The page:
“What motivates us is that these people believe so much in the mission of the agencies they work for,” Cox says. “So what it boils down to is the only way we have good people in those agencies is to pay them decent wages, protect their due process rights, health insurance and retirement.”
National Border Patrol Council spokesman Chris Cabrera acknowledges the differences his union has with the AFGE umbrella organization, describing his group as “not your typical union.”
President Trump meets with CBP officers and Border Patrol agents in Yuma, Arizona, on Aug. 22, 2017. (CBP Photo by Jetta Disco)
“We don’t fall in lockstep with our parent union—we do what’s best for our members,” he says. “We’re not so much concerned if you give us a different type of chair. We’re working to ensure we have safe working conditions, body armor, and what happens in use-of-force situations.”
While many federal unions are focused on fighting proposed cuts to federal employees’ retirement, the border patrol union’s biggest concern at the moment is making sure U.S. Customs and Border Protection’s hiring surge is successful.
We don’t fall in lockstep with our parent union—we do what’s best for our members.
chris cabrera, national border patrol council spokesman
Taking the Long View
While most federal employee union officials’ immediate focus is protecting members’ jobs and benefits during the Trump administration, they say they are also thinking about how to be successful organizers and advocates for federal employees regardless of which political party is in the White House.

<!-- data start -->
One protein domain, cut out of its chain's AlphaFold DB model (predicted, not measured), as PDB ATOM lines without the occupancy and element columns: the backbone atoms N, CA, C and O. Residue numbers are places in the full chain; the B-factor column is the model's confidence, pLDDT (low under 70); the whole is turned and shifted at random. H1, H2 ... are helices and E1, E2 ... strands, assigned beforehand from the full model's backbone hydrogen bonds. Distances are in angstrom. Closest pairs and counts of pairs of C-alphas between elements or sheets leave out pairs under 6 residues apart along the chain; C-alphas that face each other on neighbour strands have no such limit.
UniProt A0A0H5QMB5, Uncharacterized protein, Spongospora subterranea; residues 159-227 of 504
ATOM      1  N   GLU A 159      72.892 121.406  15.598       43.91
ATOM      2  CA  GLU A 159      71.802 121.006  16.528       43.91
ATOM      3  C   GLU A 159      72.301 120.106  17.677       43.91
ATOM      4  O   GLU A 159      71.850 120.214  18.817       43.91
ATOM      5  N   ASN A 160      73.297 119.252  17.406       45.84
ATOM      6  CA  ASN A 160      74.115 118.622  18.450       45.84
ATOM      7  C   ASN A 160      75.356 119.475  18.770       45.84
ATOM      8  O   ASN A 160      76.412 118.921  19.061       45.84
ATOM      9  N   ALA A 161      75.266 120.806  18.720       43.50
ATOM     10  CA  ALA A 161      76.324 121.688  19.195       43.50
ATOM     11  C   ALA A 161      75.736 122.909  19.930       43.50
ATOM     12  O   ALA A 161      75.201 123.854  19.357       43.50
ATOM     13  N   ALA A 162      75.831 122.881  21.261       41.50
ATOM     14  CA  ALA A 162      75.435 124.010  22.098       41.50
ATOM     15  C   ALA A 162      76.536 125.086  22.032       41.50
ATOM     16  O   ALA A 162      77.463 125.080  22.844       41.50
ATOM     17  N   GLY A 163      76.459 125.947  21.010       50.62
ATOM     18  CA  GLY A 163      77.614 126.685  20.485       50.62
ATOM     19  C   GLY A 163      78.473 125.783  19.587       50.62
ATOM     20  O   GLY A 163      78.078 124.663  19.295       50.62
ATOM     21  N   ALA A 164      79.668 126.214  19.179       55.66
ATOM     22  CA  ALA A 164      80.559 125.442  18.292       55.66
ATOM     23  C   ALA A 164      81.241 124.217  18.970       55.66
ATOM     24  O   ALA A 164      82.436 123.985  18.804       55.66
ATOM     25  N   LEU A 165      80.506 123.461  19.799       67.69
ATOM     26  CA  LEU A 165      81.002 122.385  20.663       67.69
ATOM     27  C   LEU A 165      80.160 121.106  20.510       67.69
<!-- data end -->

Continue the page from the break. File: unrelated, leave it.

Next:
“Because membership is not obligatory—everybody chooses to be a member—it makes us constantly self-examine, and encourages the union to have some very positive business behaviors,” Erwin says. “We constantly have to demonstrate our value to our members, and demonstrate the value we provide them.”
For NTEU’s Reardon, it’s about showing employees the added benefits that come with being a dues-paying member.
“When the president signed the executive order to make the government more efficient through getting rid of employees, the reorganization plan, we went out to chapter leaders and members and said: We want to know what are the really substantive things that we should be telling these agencies that they can do so they can actually be more efficient,” he says. “And we went to every single agency and then we put together a report for all of the agencies. It’s that level of engagement, that opportunity to really speak to the work that these folks do on a daily basis to make government more efficient, where the public gets the final benefit, that wasn’t an opportunity to non-dues paying members.”
Robert Tobias, former president of NTEU and at distinguished practitioner in residence at American University’s School of Public Affairs, says giving employees a stake in the improvement of government operations is key to making them lifelong union members.
“I think there are two reasons people join a union,” Tobias says. “One: they’re buying insurance, and this is a period of people joining to buy insurance. The other reason is that they have an opportunity to participate effectively in solving problems in their workplaces. That was true during the Clinton administration, and less true—but certainly more true than now—with the Obama administration.”
The challenge unions will face once the immediate threats of the Trump era subside is converting “insurance” members to lifelong members. “You just make the case [that unions are valuable]. You prove it,” Tobias says.“You create communities and you create opportunities. If you create reports and recommendations that are implemented, people look at their work and they say, ‘Damn, I got to participate in something larger than myself.’”